Characterization and comparison of CRISPR Loci in Streptococcus thermophilus
Clustered regularly interspaced short palindromic repeats (CRISPR) consists of a series of regular repeat-spacer sequences. It can not only act as a natural immune system in most prokaryotes, but also be utilized as the tool of newly developed genome modification and evolutionary researches. Streptococcus thermophilus is an important model organism for the study and application of CRISPR systems. In present study, the occurrence and diversity of CRISPR–Cas systems in the genomes of S. thermophilus were investigated including 4 new sequenced strains CS5, CS9, CS18, CS20, and other 23 strains downloaded from NCBI website. 66 CRISPR/Cas systems were identified among these 27 strains and could divided into four subsystems according to the arrangement of Cas proteins, notably I-E, II-A, II-C and III-A. Overall, 26 type II-C systems, 18 type II-A systems, 13 type III-A systems, 9 type I-E systems were identified. It was mentioned that CS20 contained two type II-C systems which had not been identified in the other 26 S. thermophilus strains. Overall, 1,080 spacers were analyzed and blasted. Sequence identity searches of spacers implied that most spacers derived from partial sequences of exogenous DNA, including various bacteriophages and plasmids. Of note, a large number of novel spacers were found in this study, indicating the unique phage environment they have undergone, especially CS20 strain. In addition, the analysis of the cas1 and cas9 genes revealed the genetic relationship among CRISPR–Cas system in these strains. Furthermore, the analysis of CRISPR spacers also indicated protospacer adjacent motif (PAM) sequences. Summary of PAM sequences could lay the foundations for the application of S. thermophilus CRISPR–Cas system. Our results suggested CS5 and CS18 can be used as model strains in the research of CRISPR–Cas system, and CS20 might have greater application potential in gene editing.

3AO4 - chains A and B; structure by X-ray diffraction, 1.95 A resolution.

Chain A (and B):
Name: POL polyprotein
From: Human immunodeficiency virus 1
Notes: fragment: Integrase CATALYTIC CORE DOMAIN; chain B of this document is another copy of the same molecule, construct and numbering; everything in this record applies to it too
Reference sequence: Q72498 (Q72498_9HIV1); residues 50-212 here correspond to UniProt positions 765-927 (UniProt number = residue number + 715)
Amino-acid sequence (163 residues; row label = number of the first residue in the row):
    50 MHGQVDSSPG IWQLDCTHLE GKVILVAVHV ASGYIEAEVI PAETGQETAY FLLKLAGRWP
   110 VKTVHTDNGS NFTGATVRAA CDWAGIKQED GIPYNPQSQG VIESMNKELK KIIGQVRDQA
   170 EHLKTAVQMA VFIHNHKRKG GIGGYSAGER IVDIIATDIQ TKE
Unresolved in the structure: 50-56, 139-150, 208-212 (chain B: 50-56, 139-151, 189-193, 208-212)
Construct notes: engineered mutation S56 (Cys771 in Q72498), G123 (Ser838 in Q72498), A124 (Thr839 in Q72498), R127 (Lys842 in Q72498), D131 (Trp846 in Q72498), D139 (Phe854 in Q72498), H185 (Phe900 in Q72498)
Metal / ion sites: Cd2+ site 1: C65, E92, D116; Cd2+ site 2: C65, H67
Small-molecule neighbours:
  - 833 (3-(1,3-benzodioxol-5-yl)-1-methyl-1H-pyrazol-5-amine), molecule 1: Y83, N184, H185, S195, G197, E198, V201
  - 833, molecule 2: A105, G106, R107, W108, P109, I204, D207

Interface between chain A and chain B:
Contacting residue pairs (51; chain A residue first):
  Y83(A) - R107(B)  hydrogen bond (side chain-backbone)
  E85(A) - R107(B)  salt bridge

KeywordsCRISPR–Cas systems Diversity Streptococcus thermophilus Probiotics Spacer
This work was supported by National Natural Science Foundation of China (Grant nos. 31471712; 31371827).
Compliance with ethical standards
Conflict of interest
The authors have no conflict of interests to declare.
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